The BBC recently criticized Texas Governor Greg Abbott’s ban on abortions during the COVID-19 pandemic. The news site said that though there was a recent easing of those restrictions and abortions are now allowed to continue in the state, it has “come too late for many women” – specifically, those women seeking discriminatory abortions for a previously “wanted” baby diagnosed with a health condition prenatally.
Abbott’s decision to suspend abortion services was merely a part of a halt on all non-essential medical services. It was meant to conserve personal protective equipment (PPE) and prevent needless exposure to COVID-19. However, the BBC shared the story of a woman going by the pseudonym “Louise” to argue that women should always be able to abort their disabled children.
At fourteen weeks pregnant, Louise, who was thrilled to be pregnant, received the devastating news that one of the twins she was carrying had passed away. She would later learn the remaining twin had a condition known as lethal skeletal dysplasia, and the doctors informed Louise that her surviving child was “incompatible with life.” Louise was told if she continued the pregnancy, the baby would “suffocate upon being born and never be able to draw their first breath.”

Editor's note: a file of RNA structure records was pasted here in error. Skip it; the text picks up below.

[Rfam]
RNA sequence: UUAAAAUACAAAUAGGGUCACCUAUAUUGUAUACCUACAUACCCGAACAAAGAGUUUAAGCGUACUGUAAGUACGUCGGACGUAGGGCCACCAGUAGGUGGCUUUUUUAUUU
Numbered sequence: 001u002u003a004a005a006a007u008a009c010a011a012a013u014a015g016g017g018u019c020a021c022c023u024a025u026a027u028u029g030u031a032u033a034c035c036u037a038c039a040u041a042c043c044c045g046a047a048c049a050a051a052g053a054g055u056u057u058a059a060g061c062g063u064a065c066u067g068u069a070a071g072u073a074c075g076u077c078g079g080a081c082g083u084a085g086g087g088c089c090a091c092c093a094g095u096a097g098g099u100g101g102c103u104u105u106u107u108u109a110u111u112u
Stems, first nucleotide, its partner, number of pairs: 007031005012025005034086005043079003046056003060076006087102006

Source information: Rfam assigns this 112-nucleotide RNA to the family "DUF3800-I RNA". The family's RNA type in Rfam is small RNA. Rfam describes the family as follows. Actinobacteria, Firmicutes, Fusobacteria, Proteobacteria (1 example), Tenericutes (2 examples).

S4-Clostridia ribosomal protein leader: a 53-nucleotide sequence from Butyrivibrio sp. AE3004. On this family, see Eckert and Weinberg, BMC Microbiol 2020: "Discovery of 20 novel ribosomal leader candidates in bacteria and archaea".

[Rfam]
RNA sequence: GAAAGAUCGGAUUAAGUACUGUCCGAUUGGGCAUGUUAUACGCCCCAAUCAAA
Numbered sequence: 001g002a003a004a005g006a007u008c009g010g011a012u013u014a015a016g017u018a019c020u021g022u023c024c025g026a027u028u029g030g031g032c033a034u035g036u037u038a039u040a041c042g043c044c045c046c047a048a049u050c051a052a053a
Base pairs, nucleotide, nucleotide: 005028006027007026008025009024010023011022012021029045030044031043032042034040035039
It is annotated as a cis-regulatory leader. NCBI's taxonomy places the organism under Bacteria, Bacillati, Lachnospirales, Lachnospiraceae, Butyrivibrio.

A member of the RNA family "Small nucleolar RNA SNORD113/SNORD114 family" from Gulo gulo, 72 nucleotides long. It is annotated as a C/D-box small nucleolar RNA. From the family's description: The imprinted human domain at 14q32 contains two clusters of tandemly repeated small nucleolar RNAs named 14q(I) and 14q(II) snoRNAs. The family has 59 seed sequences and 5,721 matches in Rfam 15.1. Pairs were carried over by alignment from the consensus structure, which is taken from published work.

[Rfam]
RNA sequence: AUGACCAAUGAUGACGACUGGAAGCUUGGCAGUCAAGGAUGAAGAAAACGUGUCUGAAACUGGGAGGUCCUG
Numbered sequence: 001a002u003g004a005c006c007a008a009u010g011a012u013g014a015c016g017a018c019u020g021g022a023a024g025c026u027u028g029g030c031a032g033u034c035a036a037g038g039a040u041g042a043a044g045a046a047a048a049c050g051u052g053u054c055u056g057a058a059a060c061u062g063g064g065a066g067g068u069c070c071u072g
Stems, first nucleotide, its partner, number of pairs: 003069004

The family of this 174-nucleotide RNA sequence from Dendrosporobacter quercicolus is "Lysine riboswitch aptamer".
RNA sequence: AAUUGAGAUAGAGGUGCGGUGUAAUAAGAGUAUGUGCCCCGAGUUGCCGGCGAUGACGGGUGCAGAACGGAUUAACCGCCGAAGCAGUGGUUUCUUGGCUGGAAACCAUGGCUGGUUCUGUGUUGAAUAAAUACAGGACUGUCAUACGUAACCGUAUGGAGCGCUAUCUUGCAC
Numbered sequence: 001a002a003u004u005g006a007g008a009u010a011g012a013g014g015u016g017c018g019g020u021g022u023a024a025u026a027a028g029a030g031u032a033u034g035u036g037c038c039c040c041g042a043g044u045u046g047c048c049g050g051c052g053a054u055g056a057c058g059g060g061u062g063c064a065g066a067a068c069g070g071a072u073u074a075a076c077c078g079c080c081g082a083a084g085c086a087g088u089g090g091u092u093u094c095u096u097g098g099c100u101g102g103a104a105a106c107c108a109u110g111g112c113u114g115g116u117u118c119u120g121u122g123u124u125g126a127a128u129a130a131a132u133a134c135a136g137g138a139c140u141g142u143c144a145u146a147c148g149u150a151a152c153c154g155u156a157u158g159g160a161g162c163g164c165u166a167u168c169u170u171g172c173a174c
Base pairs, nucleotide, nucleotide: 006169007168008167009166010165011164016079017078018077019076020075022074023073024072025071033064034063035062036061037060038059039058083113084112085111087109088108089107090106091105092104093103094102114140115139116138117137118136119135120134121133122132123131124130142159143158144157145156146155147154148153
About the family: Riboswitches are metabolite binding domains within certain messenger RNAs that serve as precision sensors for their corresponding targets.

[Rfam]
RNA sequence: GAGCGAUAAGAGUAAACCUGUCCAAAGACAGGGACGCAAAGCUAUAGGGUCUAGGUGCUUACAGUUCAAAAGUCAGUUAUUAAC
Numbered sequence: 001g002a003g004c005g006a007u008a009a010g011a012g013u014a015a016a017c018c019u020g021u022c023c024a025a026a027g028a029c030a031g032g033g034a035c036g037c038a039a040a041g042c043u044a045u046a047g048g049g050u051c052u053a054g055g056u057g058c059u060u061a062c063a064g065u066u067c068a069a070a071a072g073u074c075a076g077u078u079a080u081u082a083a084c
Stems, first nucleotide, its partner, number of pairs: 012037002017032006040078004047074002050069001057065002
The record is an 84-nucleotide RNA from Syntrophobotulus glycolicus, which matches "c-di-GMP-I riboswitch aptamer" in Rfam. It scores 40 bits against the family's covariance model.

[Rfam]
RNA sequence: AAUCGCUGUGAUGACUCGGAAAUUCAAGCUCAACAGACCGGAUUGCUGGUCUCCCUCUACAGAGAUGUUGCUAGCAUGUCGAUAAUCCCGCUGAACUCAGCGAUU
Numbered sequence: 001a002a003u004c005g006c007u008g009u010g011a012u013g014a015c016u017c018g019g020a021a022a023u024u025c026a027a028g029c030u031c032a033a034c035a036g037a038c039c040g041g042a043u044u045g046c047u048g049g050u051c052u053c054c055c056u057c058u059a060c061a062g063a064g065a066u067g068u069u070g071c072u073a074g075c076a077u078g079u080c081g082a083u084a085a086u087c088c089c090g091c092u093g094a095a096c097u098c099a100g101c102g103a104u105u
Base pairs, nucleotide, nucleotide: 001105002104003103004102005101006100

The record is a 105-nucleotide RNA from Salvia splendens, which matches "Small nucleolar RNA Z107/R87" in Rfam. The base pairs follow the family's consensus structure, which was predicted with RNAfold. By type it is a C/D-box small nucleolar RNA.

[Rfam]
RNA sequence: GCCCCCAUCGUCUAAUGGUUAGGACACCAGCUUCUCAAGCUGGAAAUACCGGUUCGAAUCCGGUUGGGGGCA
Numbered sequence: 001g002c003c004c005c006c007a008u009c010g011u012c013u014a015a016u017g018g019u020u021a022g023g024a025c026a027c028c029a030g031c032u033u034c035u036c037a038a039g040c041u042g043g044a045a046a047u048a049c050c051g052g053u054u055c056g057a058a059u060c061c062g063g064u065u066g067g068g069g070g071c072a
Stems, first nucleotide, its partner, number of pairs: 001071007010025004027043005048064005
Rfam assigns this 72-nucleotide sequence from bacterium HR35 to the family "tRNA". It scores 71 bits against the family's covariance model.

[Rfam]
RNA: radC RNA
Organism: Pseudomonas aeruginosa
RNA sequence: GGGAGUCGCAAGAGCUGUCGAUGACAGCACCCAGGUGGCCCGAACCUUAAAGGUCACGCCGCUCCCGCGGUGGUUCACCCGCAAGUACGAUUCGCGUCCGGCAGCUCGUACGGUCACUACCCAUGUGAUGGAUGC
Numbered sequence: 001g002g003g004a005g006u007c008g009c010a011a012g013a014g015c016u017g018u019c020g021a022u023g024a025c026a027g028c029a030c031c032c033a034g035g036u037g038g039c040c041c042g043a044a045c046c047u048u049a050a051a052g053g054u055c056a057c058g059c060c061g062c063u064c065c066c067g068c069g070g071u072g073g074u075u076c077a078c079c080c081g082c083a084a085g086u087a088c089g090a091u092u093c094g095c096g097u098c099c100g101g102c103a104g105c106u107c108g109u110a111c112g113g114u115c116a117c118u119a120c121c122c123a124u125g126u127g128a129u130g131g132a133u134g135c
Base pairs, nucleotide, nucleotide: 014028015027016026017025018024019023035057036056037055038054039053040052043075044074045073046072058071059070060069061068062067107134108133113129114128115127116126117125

It is unclear from the BBC article if Louise underwent the necessary further testing to get an accurate diagnosis of her child’s condition since there are 50 different types of skeletal dysplasia that can be detected prenatally but cannot be specifically diagnosed through ultrasound. Overall there are more than 300 kinds of skeletal dysplasia. According to Elaine Lyon, Ph.D., the same gene can carry a mutation that causes a lethal type of skeletal dysplasias and a mutation that causes a skeletal dysplasia that is not lethal.
Doctors may be quick to recommend abortion in these heartbreaking scenarios, but a study from Duke University found mothers who carry to term after such a diagnosis experience less psychiatric distress than women who abort. Carrying to term allows parents to process their grief as they celebrate their child’s life, create memories, and share a goodbye. In addition, some children are misdiagnosed while in the womb and aborted for a condition they never had.
Louise decided to abort her baby because she felt it would be too painful emotionally for her to continue the pregnancy. She and her husband drove to New Mexico for the abortion since that state had not issued any bans. While the BBC treated Louise’s tragic circumstances as a situation where abortion seemed medically necessary, the outlet failed to acknowledge that Louise and her husband chose to pursue abortion after learning about their baby’s diagnosis. It was an elective procedure.
Abortionist Eve Espey, whose own patient suffered bilateral tubal litigation and was “unresponsive” when an emergency call was placed, was quoted in the BBC’s article, accusing “anti-abortion activists” of exploiting a pandemic for political purposes. But over 30,000 doctors concur that abortion is never medically necessary and that continuing abortions during an pandemic is “irresponsible.”
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